About Me and the Green Stars Project: I have worked as a research scientist (BS in Microbiology, PhD in Molecular Biology) for the last 20 years (Trinity College, Dublin, and the University of California, Berkeley).
The idea of the Green Stars Project was born out of a novel I was writing, and at the time I was thinking, “Wouldn’t it be great if this novel was published and someone who read it decided to carry out the idea?” By mid-2014, realizing that this scenario was pretty unlikely to come about anytime soon, I decided to start working on the idea myself. In July 2016 I quit my job (for now) to focus full-time on the project.
I want the project to remain true to its original aim and I have no plans to look for funding. I want it to be a social movement and the whole point is for individuals to express their opinions and a contribute to a collective voice, rather than for any single entity to have control. No revenue of any kind is generated from the project.
Goal of the Project: To amend the widespread gold star rating system by incorporating a second independent green star rating system based on social and environmental impact.
Consequences of this:
- It will create a culture where we think about the upstream and downstream impacts of our purchases just as much as quality and price of the product or service.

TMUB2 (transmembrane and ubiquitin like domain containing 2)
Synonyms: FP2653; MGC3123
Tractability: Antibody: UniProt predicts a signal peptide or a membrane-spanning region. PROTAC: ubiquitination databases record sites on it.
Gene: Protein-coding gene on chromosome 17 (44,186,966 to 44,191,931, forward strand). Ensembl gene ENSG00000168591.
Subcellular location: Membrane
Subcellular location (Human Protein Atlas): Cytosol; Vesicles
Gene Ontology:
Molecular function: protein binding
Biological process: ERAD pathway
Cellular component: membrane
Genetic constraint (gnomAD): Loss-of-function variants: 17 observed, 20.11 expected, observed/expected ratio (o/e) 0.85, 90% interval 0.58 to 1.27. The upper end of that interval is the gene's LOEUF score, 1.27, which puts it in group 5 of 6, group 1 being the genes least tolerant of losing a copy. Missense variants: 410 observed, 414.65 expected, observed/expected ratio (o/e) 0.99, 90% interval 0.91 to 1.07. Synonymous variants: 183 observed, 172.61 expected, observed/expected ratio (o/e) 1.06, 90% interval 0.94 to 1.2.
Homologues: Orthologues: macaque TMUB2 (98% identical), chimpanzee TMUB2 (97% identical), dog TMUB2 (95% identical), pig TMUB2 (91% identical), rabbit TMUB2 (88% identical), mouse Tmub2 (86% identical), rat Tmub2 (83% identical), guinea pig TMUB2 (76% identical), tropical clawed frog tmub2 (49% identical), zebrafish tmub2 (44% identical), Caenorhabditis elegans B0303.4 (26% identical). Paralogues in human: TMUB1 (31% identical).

- It will provide a medium that allows us to vote as consumers for the companies and products that we believe represent a better future for the planet and its inhabitants (and influence other consumers in turn).
- It will be a highly-visible platform for us to share information on corporate activities that we believe are not beneficial for society and the planet (and again educate and influence other consumers).
What can I do? Start writing reviews of the products and services you use on whatever website or app you like (e.g, retailers such as Amazon and review sites such as Yelp) incorporating both the traditional gold star rating and the new green star rating. Note: the reviews should be posted on the sites we all use to review products and services (not here) because we want them to be highly visible. However, you are welcome to also post your review here if you’d like it to serve as an example or to start a discussion.
What are Green Stars?
Overview: The Green Stars Project (GSP) is a simple idea for dealing with unethical corporate practices by impacting companies at their most sensitive point: their revenue. It allows every person with internet access to express their opinion regarding the social and environmental impacts of a product or service on any site that includes customer reviews. The existing ratings scales, usually in the form of gold stars, take into account the quality and price of a product or service. These gold star ratings, whether on retailers such as Amazon or review sites such as Yelp, greatly influence our purchasing decisions as consumers. The introduction of green star ratings will allow us to also take into account the other factors besides quality and price – the factors that determine the quality of life on this planet.